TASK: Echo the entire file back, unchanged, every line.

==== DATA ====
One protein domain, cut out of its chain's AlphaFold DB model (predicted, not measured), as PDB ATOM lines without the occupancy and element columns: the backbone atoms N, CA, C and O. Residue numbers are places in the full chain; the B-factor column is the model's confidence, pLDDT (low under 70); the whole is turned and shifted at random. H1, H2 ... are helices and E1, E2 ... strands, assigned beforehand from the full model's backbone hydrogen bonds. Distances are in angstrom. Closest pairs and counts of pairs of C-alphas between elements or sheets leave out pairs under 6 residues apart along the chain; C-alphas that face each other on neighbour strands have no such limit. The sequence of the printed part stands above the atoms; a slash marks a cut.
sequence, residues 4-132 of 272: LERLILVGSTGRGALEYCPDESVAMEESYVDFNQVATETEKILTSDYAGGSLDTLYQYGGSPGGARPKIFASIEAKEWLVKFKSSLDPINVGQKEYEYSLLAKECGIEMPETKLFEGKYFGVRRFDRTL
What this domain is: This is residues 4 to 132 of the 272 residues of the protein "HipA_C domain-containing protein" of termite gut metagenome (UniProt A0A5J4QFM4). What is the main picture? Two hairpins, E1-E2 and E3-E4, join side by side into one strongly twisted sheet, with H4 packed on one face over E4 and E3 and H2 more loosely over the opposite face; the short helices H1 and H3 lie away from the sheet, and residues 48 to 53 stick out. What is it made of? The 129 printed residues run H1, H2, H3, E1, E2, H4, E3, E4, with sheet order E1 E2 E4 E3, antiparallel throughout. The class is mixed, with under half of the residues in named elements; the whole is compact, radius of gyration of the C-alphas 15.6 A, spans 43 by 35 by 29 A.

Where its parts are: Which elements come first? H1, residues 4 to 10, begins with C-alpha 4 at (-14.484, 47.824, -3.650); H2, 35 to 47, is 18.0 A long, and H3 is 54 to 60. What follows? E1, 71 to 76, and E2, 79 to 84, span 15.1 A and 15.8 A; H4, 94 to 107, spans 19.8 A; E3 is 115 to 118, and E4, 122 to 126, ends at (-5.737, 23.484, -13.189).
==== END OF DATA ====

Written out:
One protein domain, cut out of its chain's AlphaFold DB model (predicted, not measured), as PDB ATOM lines without the occupancy and element columns: the backbone atoms N, CA, C and O. Residue numbers are places in the full chain; the B-factor column is the model's confidence, pLDDT (low under 70); the whole is turned and shifted at random. H1, H2 ... are helices and E1, E2 ... strands, assigned beforehand from the full model's backbone hydrogen bonds. Distances are in angstrom. Closest pairs and counts of pairs of C-alphas between elements or sheets leave out pairs under 6 residues apart along the chain; C-alphas that face each other on neighbour strands have no such limit. The sequence of the printed part stands above the atoms; a slash marks a cut.
sequence, residues 4-132 of 272: LERLILVGSTGRGALEYCPDESVAMEESYVDFNQVATETEKILTSDYAGGSLDTLYQYGGSPGGARPKIFASIEAKEWLVKFKSSLDPINVGQKEYEYSLLAKECGIEMPETKLFEGKYFGVRRFDRTL
What this domain is: This is residues 4 to 132 of the 272 residues of the protein "HipA_C domain-containing protein" of termite gut metagenome (UniProt A0A5J4QFM4). What is the main picture? Two hairpins, E1-E2 and E3-E4, join side by side into one strongly twisted sheet, with H4 packed on one face over E4 and E3 and H2 more loosely over the opposite face; the short helices H1 and H3 lie away from the sheet, and residues 48 to 53 stick out. What is it made of? The 129 printed residues run H1, H2, H3, E1, E2, H4, E3, E4, with sheet order E1 E2 E4 E3, antiparallel throughout. The class is mixed, with under half of the residues in named elements; the whole is compact, radius of gyration of the C-alphas 15.6 A, spans 43 by 35 by 29 A.

Where its parts are: Which elements come first? H1, residues 4 to 10, begins with C-alpha 4 at (-14.484, 47.824, -3.650); H2, 35 to 47, is 18.0 A long, and H3 is 54 to 60. What follows? E1, 71 to 76, and E2, 79 to 84, span 15.1 A and 15.8 A; H4, 94 to 107, spans 19.8 A; E3 is 115 to 118, and E4, 122 to 126, ends at (-5.737, 23.484, -13.189).